Every firm has its own nuances, but basically, once a borrower snatches up your loan and begins making monthly payments, you proceed to collect monthly interest payments from the investment. The risk is tied to the possibility that the borrower defaults on the loan, in which case you could lose your investment if there’s no protection from the likes of the Financial Services Compensation Scheme.
By creating a successful P2P lending portfolio, you can earn a hefty monthly income. You might already know this from advertisements on the platform of the London tube in which fintech firms boast returns of 7.5%. Indeed, returns on P2P loans can range anywhere from 3% to 10%, the latter of which reflects a higher-risk loan such as “bridge finance or property development loan,” according to the Financial Times.
For example, after pouring €150.000 into loans across a myriad of P2P platforms, Austrian investor Bernhard Hummel generates 1,500 euros monthly passive income” from P2P lending. His monthly returns are at the high end at 12%. Hummel calls P2P lending “a great passive income source” and believes diversification is key. His investments are spread across eight fintech companies and P2P lending comprises 25% of his total investment portfolio. Here are the P2P platforms that have worked so well for him:
- Bondora G&G
While this may be a feature of investing large sums of money into P2P lenders, there is something to glean from Hummel’s strategy. He makes it a point to visit the offices of the P2P lenders he is invests in, taking the opportunity to meet the CEOs of these firms and pepper them with questions. While physically visiting the office might not be reasonable for every investor, it is helpful to know that these companies have an open-door policy in which you can ask questions and get answers directly.
Crypto Staking and Lending
If you want to take a walk on the wild side and it matches your risk/return profile, you might want to venture into cryptocurrencies. While it’s a volatile and nascent market, there are opportunities for you to invest to get monthly income. Blockchain projects are looking more and more like the crypto version of banks every day and staking and lending — two separate activities — are evidence of this.
Let’s start with staking, which is basically crypto jargon for earning interest. The projects behind proof-of-stake cryptocurrencies reward you for holding the coins you own in a designated digital wallet. In doing so, you are supporting the completion of transactions on the blockchain network but can’t access your coins for a certain period of time. There are multiple cryptocurrencies and exchanges that support staking, so you can take your pick.
With staking, you have the option to participate in the process directly, though it can be tricky to navigate – especially for novice investors. The other option is to capitalize on the staking features that cryptocurrency exchanges offer. They make it relatively straightforward.
For instance, cryptocurrency exchange Coinbase lets you earn rewards for staking cryptocurrency Tezos. Your estimated annual return is approximately 5%, which you can start withdrawing after a holding period of between 35 and 40 days. After that, the rewards stack up every few days. In addition to Tezos, Coinbase also supports the following coins for staking:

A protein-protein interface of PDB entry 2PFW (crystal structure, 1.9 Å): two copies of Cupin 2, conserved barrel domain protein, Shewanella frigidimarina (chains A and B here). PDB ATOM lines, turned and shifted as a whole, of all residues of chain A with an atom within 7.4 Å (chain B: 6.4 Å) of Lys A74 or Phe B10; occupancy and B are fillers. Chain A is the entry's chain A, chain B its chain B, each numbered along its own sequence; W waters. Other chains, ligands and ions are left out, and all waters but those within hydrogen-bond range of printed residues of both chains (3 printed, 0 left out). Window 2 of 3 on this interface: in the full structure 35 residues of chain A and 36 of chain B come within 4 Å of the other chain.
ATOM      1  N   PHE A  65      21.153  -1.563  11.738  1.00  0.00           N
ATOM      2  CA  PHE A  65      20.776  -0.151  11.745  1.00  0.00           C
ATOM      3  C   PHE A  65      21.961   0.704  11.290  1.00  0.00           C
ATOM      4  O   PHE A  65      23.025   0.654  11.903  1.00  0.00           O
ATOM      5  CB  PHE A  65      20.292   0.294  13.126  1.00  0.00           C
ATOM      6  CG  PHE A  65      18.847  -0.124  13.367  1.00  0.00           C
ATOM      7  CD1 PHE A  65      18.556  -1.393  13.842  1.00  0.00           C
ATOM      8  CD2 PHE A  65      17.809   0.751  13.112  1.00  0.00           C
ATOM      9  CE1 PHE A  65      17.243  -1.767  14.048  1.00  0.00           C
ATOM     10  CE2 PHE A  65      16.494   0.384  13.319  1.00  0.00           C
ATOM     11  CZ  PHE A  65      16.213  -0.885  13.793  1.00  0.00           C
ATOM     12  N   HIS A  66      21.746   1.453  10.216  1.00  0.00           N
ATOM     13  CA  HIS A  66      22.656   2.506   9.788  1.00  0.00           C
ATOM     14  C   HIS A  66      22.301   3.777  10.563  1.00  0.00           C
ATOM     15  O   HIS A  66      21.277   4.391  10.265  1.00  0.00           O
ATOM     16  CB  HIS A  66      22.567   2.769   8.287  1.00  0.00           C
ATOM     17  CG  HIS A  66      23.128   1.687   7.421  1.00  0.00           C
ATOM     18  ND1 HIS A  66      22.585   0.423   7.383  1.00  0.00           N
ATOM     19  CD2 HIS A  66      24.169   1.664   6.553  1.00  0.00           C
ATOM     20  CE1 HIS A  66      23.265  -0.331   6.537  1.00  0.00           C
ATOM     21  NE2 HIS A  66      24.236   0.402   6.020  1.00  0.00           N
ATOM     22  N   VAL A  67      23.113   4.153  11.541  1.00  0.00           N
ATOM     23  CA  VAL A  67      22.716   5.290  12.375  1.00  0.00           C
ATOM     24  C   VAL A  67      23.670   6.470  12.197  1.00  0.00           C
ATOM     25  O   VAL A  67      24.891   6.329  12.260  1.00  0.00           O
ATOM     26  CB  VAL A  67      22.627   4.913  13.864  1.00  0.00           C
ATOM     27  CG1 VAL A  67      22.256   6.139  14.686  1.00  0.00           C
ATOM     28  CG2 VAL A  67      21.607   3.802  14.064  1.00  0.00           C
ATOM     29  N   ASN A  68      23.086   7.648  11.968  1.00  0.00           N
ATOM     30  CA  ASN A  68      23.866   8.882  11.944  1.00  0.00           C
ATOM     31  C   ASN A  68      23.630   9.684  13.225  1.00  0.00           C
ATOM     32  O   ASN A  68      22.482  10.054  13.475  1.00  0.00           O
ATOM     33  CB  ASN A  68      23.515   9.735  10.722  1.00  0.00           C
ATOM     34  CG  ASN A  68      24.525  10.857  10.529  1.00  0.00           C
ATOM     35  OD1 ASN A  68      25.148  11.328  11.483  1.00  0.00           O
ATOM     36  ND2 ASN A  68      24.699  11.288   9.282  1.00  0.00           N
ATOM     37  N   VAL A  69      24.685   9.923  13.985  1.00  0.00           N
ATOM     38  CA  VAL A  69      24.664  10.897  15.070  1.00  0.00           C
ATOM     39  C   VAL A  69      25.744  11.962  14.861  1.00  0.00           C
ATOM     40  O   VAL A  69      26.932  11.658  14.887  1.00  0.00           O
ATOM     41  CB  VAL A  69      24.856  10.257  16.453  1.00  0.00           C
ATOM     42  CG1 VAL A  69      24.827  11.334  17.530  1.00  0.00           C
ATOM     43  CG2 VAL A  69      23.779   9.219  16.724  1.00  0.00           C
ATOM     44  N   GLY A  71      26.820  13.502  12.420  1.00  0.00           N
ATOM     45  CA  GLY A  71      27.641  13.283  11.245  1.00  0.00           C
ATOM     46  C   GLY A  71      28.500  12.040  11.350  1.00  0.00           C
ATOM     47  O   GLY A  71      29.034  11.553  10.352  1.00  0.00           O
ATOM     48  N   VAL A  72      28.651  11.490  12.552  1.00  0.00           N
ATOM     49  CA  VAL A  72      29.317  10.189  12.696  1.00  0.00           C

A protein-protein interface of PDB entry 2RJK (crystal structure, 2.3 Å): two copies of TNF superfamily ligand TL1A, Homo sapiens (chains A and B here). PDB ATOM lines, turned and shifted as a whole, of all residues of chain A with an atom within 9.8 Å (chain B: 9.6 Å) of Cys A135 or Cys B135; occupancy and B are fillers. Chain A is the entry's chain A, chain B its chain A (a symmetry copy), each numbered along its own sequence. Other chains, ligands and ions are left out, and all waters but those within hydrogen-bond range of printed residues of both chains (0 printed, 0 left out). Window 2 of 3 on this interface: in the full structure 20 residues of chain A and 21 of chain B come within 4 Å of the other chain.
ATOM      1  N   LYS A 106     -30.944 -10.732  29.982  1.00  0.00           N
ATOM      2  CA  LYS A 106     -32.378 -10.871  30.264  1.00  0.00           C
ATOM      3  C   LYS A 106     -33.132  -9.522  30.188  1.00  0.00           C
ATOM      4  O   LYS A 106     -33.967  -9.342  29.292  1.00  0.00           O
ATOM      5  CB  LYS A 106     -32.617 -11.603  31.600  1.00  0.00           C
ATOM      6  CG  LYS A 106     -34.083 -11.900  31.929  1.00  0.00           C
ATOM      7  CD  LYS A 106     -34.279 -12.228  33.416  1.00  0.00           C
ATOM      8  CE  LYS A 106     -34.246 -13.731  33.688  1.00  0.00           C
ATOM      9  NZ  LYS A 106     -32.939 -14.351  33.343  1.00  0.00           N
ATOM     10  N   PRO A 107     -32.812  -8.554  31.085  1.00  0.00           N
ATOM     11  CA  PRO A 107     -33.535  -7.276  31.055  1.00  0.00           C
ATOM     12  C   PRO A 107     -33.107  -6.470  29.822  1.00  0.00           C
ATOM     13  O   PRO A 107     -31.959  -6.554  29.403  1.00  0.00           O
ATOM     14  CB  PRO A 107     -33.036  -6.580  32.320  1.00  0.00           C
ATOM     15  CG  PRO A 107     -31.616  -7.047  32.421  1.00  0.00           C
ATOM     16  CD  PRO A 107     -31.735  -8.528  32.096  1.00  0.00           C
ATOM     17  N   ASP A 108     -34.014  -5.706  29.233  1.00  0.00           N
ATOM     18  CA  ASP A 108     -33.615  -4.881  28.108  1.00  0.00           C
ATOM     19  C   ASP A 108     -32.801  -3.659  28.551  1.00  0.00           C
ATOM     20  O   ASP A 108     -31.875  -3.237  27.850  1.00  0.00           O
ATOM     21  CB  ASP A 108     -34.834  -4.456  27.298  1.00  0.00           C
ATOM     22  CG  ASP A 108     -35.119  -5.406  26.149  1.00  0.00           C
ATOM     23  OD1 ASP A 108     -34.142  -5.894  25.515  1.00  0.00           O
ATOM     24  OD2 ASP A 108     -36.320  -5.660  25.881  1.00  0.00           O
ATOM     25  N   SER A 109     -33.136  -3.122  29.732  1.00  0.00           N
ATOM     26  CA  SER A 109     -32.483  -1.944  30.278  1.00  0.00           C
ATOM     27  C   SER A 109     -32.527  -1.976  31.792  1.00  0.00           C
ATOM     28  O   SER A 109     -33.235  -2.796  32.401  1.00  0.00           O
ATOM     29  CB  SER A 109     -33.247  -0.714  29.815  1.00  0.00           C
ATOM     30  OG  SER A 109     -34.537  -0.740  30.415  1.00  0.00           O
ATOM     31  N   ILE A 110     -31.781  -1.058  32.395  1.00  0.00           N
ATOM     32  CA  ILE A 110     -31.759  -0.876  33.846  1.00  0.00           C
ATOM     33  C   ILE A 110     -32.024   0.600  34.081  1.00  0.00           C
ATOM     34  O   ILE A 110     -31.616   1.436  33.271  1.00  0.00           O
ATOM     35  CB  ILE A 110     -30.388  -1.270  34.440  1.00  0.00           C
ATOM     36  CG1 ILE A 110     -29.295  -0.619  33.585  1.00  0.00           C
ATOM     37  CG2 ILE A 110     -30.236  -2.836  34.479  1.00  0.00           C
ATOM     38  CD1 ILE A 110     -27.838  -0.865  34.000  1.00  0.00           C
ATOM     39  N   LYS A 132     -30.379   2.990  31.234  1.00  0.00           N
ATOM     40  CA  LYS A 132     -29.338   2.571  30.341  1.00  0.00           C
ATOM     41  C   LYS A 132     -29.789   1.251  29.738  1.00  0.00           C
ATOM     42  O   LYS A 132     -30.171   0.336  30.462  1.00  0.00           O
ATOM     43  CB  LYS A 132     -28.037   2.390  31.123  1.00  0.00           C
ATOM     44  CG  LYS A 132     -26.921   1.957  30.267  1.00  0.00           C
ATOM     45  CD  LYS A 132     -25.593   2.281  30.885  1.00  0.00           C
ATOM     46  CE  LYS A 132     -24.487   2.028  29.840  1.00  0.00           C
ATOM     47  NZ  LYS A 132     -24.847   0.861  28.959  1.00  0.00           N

Cryptocurrency exchange Binance supports staking for the following cryptocurrencies: Stellar (XLM), Algorand (ALGO), NEO (GAS), Ontology (ONG), VeChain (VTHO), Tron (BTT), Komodo (KMD), Stratis (STRAT), and Qtum (QTUM).
Next up, crypto lending, a process that’s very similar to P2P lending and that is part of the decentralized finance (Defi) phenomenon. While fintech companies have been around for about a decade, crypto lenders have less of an operating history. Many market leaders recommend diversifying your investment portfolio so you can offset some of that risk.
While the details vary based on the lending platform, basically you are combining your crypto with that of other lenders on the platform to issue to loans to borrowers. In exchange, you earn interest, which can be as high as 14% on some platforms.
While there are multiple lenders to choose from, not all of them distribute interest on a monthly basis. BlockFi does – it pays monthly compounded interest. If you own ether, the cryptocurrency of Ethereum, which is the second biggest crypto network, you can earn a return of more than 6% monthly.
The most popular cryptocurrencies that are accepted by lending platforms are bitcoin (BTC), Ethereum (ETH), and various stablecoins, which as the name suggests are more stable cryptocurrencies tied to fiat currencies. After you transfer the coins over to the lender, you begin earning returns. Similar to staking, you generally won’t be able to access the crypto you are lending for a period of time. Below is a list of a few of the popular lending platforms.
Investing in crypto can be a real gamble, in which case you might prefer sports betting though some say to be successful it takes just as much effort as a 9-5 job. In either case, just make sure it’s legal in your jurisdiction.